Arger Fen is a popular 110-hectare site managed by Suffolk Wildlife Trust. The reserve comprises of lowland fens, grassland and both ancient and new naturally regenerating woodland.
What am I looking at?
This view captures seasonal changes as well as the growth of Hullback’s Grove – a ash-dominated woodland being left to develop naturally with minimal intervention.
Site areas of Hullback’s Grove, Pecks Piece and Kingsland are former arable fields that are being allowed to develop into a mosaic of woodland, grassland and scrub. This is the largest habitat creation scheme yet undertaken by Suffolk Wildlife Trust
What lives here?
Many elusive mammals such as hazel dormice and barbastelle bats enjoy the mix of woodland and damp valley habitats at Arger Fen.
Woodland birds such as black cap, white throat and willow warbler can also been seen and heard amongst the trees, alongside numerous butterfly species including speckled wood, meadow brown, orange tip, holly blue and comma.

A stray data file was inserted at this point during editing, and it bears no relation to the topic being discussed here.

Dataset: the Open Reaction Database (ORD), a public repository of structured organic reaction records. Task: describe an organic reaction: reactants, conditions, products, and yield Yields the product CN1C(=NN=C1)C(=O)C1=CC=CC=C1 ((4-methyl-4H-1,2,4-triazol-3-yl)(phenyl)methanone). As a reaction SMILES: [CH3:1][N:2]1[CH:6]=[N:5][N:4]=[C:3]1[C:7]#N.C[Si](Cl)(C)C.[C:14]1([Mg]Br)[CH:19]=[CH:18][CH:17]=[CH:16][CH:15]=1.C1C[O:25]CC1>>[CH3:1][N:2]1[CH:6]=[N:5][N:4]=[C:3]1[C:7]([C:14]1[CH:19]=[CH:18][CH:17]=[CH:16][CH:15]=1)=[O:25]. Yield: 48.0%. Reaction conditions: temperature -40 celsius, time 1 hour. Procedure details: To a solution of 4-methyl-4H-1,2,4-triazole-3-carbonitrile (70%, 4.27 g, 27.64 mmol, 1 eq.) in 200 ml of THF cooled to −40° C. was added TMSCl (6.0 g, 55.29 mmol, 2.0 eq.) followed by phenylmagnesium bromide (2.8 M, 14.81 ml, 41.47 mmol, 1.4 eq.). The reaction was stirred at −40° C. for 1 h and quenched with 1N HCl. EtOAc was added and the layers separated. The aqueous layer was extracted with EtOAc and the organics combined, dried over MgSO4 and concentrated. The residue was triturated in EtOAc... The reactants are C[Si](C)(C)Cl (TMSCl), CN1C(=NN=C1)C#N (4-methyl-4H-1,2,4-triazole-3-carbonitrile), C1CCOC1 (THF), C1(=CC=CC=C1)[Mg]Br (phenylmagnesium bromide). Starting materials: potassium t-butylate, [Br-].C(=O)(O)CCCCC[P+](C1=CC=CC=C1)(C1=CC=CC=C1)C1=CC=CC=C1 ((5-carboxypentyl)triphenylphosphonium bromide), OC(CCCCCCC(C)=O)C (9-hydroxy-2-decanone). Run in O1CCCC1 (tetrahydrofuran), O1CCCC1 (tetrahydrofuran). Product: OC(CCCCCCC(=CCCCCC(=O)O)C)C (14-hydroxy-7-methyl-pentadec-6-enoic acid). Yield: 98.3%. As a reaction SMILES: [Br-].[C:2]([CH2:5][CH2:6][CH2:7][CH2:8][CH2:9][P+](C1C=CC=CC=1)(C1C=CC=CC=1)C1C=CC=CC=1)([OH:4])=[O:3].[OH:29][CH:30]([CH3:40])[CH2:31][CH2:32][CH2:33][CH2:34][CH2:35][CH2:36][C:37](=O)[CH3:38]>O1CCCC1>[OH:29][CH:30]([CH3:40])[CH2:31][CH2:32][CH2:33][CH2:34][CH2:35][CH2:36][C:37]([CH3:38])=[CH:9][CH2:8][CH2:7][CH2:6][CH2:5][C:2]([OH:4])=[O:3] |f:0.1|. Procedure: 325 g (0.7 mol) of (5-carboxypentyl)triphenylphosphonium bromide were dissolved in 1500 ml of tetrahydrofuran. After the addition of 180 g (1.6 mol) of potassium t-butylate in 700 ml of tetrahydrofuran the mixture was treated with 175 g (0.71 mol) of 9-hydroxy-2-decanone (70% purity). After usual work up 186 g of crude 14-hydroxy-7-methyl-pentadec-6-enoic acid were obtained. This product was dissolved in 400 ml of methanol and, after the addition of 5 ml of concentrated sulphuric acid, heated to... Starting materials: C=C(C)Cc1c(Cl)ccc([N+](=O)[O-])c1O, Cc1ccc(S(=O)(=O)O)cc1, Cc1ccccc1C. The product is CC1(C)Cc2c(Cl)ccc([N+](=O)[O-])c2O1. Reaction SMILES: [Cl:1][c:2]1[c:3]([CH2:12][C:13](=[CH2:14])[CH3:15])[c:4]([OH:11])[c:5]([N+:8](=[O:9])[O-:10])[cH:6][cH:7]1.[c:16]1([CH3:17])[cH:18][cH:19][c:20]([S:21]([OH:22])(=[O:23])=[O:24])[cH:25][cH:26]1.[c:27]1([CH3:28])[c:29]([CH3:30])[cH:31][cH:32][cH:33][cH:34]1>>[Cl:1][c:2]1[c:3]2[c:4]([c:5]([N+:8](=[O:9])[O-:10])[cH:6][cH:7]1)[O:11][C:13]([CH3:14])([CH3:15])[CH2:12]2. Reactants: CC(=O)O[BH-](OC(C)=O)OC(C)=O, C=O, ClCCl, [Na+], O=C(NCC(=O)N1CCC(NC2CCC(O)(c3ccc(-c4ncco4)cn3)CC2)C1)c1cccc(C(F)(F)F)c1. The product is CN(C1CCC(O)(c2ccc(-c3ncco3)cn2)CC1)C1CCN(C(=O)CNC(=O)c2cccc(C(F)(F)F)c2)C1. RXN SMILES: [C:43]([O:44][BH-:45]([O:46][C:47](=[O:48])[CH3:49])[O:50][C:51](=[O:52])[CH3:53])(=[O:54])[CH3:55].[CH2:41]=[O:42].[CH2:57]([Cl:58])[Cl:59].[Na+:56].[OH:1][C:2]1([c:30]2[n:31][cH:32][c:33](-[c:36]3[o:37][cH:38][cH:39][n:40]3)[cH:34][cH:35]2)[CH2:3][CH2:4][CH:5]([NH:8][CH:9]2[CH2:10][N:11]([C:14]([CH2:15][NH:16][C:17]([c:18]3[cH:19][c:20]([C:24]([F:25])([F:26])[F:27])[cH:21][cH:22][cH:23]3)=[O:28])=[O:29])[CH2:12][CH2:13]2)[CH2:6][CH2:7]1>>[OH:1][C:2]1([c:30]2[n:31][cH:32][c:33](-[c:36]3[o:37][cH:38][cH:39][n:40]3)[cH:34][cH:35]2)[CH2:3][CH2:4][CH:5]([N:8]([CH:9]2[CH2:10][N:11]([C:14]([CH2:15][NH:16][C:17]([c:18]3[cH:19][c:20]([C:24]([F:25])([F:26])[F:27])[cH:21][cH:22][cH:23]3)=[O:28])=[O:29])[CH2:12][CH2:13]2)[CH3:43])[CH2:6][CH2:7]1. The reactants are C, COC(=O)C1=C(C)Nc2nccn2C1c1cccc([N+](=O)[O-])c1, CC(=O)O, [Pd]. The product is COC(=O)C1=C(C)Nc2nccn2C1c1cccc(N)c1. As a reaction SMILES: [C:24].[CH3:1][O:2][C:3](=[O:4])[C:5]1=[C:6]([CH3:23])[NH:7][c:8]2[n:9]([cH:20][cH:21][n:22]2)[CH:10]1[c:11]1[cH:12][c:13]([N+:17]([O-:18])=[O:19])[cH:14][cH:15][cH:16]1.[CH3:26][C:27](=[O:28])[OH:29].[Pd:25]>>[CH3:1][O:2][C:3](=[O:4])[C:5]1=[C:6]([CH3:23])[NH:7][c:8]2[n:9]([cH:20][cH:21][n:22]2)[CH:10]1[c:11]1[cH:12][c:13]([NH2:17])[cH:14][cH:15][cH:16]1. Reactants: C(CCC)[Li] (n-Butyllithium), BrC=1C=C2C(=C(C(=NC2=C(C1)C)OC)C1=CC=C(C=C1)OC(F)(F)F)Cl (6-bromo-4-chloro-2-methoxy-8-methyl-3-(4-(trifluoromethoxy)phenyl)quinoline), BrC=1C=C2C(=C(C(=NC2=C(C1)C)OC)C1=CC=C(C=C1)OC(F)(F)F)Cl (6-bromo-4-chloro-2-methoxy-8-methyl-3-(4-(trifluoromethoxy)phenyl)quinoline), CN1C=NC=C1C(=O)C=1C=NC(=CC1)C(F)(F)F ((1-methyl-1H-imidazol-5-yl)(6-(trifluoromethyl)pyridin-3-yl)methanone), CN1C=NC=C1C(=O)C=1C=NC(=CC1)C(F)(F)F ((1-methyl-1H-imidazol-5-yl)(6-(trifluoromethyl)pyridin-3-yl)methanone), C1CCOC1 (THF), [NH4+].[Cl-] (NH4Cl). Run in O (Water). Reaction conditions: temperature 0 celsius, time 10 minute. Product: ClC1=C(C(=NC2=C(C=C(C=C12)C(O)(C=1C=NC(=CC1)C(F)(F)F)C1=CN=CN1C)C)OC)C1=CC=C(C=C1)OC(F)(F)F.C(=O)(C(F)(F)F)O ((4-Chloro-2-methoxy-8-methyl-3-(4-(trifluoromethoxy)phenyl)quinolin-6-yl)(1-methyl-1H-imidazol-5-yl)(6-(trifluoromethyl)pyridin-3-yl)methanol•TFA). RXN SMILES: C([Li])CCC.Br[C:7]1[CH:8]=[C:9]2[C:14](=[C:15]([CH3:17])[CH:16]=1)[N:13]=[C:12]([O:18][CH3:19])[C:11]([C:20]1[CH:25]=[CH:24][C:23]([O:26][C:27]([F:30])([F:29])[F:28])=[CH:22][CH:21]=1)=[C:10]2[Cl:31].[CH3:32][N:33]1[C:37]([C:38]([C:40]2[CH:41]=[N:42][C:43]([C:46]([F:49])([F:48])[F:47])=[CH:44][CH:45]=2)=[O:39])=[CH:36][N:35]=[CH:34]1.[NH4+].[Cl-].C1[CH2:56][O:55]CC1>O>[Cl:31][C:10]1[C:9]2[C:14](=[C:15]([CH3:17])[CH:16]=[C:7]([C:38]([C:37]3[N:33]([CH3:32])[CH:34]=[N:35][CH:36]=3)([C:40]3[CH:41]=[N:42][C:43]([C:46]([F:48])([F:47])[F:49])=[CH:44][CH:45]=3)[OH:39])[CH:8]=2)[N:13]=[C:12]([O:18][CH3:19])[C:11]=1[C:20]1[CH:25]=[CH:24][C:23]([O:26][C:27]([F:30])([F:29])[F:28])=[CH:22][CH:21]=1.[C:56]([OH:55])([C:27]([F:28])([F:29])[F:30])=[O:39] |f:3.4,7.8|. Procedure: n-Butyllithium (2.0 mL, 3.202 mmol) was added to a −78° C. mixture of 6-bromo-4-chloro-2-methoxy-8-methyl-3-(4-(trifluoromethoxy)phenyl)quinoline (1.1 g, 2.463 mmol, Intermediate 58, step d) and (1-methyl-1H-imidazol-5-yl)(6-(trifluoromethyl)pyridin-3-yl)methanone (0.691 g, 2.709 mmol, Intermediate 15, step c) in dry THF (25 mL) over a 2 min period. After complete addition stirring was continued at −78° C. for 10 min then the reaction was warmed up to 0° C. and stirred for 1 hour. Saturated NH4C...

In 2016, Hullback’s Grove was chosen by a collaboration of European research institutes as a site to study the spread of the chalara – or ash dieback – disease.
Researchers found that 51% of ash trees surveys showed symptoms of the disease, which spread more rapidly at exposed forest edges and semi-open patches, which are more susceptible to air-born infections like dieback.
Researchers concluded that greater structural and species diversity, like in a natural forest, limits the spread chalara’s air-born spores. This important study has helped progress scientific understanding of the ash dieback and will likely influence broadleaf woodland management practices across Europe in years to come.
Walks and more
The labyrinth of woodland trails around this reserve is enough entertain enthusiastic walkers, but if you want to explore further afield, the historic villages of Lavenheath are well-connected via public footpaths from Arger Fen. You can find out more about walking in Lavenheath via our walking guide.